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Bernoulli, Darwin, and Sagan: the probability of life on other planets

Published online by Cambridge University Press:  25 April 2016

D. Kim Rossmo
Affiliation:
Texas State University, 601 University Drive, San Marcos, Texas 78666, USA
Corresponding
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Abstract

The recent discovery that billions of planets in the Milky Way Galaxy may be in circumstellar habitable zones has renewed speculation over the possibility of extraterrestrial life. The Drake equation is a probabilistic framework for estimating the number of technological advanced civilizations in our Galaxy; however, many of the equation's component probabilities are either unknown or have large error intervals. In this paper, a different method of examining this question is explored, one that replaces the various Drake factors with the single estimate for the probability of life existing on Earth. This relationship can be described by the binomial distribution if the presence of life on a given number of planets is equated to successes in a Bernoulli trial. The question of exoplanet life may then be reformulated as follows – given the probability of one or more independent successes for a given number of trials, what is the probability of two or more successes? Some of the implications of this approach for finding life on exoplanets are discussed.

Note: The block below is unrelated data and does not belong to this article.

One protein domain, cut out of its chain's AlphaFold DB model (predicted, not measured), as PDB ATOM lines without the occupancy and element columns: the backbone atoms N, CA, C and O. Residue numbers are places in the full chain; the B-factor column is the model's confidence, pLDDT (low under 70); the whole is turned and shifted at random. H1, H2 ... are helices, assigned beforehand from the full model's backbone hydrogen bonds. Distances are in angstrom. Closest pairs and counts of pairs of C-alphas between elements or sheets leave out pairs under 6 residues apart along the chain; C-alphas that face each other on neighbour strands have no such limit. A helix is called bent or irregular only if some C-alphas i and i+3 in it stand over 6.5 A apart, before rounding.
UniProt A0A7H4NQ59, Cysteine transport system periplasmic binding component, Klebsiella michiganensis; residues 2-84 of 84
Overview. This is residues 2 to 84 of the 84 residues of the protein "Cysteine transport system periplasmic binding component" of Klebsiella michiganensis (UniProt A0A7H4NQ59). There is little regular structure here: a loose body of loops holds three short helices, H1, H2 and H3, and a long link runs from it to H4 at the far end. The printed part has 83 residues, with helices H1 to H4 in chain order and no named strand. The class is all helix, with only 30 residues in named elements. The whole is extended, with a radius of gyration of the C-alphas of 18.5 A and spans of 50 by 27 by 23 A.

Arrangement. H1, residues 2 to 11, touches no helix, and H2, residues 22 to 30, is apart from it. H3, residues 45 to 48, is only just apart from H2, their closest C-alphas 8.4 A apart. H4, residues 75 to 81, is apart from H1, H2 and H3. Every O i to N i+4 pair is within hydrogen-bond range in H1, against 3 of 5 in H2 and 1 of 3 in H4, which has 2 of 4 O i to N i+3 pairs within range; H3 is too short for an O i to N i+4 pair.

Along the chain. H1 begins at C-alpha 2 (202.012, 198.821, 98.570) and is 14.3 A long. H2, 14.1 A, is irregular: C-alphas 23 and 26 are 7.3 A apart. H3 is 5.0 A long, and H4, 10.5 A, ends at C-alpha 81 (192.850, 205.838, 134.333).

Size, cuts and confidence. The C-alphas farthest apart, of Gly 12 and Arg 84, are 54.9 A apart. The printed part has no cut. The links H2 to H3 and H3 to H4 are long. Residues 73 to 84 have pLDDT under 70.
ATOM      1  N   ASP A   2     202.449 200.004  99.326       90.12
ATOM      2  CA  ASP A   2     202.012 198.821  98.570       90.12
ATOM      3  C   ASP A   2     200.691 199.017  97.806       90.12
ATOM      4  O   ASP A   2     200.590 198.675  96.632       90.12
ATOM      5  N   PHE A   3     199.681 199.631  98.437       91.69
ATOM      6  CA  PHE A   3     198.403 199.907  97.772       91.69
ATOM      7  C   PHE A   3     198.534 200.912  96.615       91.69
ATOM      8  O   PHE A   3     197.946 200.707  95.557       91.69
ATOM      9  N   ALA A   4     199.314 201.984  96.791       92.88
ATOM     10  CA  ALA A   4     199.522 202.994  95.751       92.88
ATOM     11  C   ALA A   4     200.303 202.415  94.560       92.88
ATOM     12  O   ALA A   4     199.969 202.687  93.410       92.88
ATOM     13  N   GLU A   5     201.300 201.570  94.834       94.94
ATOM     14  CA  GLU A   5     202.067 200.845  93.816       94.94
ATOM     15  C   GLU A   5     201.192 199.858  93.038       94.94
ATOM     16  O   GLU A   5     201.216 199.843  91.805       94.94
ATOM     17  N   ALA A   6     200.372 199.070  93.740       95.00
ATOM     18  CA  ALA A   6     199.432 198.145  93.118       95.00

Type
Research Article
Copyright
Copyright © Cambridge University Press 2016 

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